Repay Holdings Corporation

Q1 2023 Earnings Conference Call


spk12: the OEM that we won a few years ago. Last quarter in Q4, we announced a private auto captive. So it's not technically an OEM, but it's a large privately held captive auto finance company. And then in Q1, we announced another large, what I would consider an OEM to be more comparable to Mercedes. So very large, you know, household brand. And we're not expecting a large contribution for the remainder of 23, but we do expect a meaningful contribution to growth in 24 as the business ramps throughout this year and will be fully ramped to next year. And so it will be meaningful for us in future years.
spk08: Okay, that's great to hear. And then just any additional comments that you can provide in terms of how you're talking to your customers on the lending side? both personal and auto, like what type of changes they might be making in terms of their appetite or pricing that may or may not impact originations?
spk12: Yeah, very similar trends as we mentioned last quarter. And as we've heard from some of the lenders that are reported already this quarter and some of our conversations with, you know, private lenders, they're still focused on managing their credit performance. They're still, you know, they're cautiously optimistic on loosening tightening, loosening underwriting standards was still pretty tight. So not opening up originations. But again, we've said this before that there's a lot of demand for this type of credit. And so the demand being there is one of the more critical points for us. And as lenders get more visibility and feel a little bit more comfort, we think they'll open up to originations and to fund that demand. So not really different from last quarter. And again, And, you know, we had a large win in the personal loan space that we talked about last quarter that ramped up in Q1, and that's been really positive as well.
spk08: That's great. That's great. Just one housekeeping item for the second quarter for Blue Cow. Would that be about $2.5 million in revenue in the prior year period?
spk12: Yes, roughly $2.5 that we'd have to pull out of Q2 of 22.
spk04: That's right. All right. Thank you. Our next question comes from the line of Andrew Schmidt with Citi. Please proceed. Hey, John. Hey, Tim.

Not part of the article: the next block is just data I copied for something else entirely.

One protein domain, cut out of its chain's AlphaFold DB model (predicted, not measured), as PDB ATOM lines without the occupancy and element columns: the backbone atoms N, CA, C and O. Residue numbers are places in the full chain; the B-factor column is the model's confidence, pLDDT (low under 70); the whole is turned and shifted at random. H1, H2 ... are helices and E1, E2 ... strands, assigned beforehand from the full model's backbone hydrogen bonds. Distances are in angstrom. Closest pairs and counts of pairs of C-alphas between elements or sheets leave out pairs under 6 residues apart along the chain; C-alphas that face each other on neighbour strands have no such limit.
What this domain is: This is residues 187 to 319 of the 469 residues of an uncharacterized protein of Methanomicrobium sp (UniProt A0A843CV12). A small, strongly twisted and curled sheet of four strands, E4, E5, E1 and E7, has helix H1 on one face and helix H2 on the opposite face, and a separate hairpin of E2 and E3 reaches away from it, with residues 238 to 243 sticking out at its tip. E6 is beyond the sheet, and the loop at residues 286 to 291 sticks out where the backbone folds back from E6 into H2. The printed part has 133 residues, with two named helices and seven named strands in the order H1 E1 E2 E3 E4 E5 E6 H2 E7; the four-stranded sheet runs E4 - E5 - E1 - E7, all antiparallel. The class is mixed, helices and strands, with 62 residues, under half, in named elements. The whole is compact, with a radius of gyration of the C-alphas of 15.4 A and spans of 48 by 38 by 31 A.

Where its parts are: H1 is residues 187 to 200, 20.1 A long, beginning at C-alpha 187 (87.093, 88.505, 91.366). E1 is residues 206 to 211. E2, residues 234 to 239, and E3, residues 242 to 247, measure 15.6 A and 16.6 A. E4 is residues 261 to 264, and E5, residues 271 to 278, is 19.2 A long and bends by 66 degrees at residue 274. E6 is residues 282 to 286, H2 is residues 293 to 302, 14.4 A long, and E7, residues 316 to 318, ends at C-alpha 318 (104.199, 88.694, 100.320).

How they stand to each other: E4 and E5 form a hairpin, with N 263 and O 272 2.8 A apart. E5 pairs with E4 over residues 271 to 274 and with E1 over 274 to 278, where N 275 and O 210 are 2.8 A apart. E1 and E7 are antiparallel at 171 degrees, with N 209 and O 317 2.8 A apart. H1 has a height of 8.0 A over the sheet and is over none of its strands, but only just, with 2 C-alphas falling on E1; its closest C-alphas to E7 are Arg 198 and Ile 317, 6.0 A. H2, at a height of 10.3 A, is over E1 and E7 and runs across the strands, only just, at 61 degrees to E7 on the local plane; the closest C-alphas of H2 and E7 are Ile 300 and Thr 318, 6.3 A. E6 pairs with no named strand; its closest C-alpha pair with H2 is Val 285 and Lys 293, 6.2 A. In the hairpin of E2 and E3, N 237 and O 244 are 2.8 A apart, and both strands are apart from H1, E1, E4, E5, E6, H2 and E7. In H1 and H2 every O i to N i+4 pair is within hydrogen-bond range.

spk05: Good evening. Thanks for taking my questions. I wanted to just drill down for a second on the business payment segment. The large, the client roll-off, maybe you could just talk a little bit more about the situation there and whether you think that was relatively unique and kind of a one-off or you know, is it possible that other clients could follow suit? Just a little more color around that situation would be helpful. Thanks a lot, guys.
spk03: Hi, Andrew. It's John. We think it's unique. Obviously, it's an account that got acquired, so kind of out of our control. And so we really think that's unique. And then we obviously feel great about the pipeline of what we have and the opportunities in the business side of it. That's just... as wide open a space as I've seen in payments. So those are all true for all the reasons we want to be in that space and all the reasons we want to invest in that space. And then obviously we mentioned a couple of things on our implementation pipeline slipping on us, but we did see some of that activity pick up in April. So we feel good about executing on the remainder of our year on our implementation pipeline.
spk04: Got it. Thank you very much, John.
spk05: And then just on the consumer payments segment, pretty strong growth there. I understand you're still baking in a mild to moderate recession. Just to be clear, have you seen any signs of that yet? And what's the current assumption in terms of how you're expecting the growth rate to progress throughout the year, just with the understanding that you know, maybe there is more macro moderation to come. Any help on those fronts would be helpful. Thanks a lot.
spk12: Yeah, absolutely. We were very pleased with the consumer payments growth in the quarter. Really strong. And, you know, we have seen strength continue into early Q2. But, you know, we do want to stick with the planning assumption of a mild to moderate recession. You know, we are seeing, you know, I think we talked about this before. In some of our end markets, like auto, for example, has probably already been in that type of macro environment for a few quarters. And so that's why we think it's prudent to just remain conservative. That being said, we do think that, you know, growth, there could still be nice growth in consumer next quarter. But, you know, the back half of this year is the years where you may see that macro come into play. And so we're just maintaining conservatism around that.
spk04: Understood. Thank you very much, Jim. Thank you both for the comments.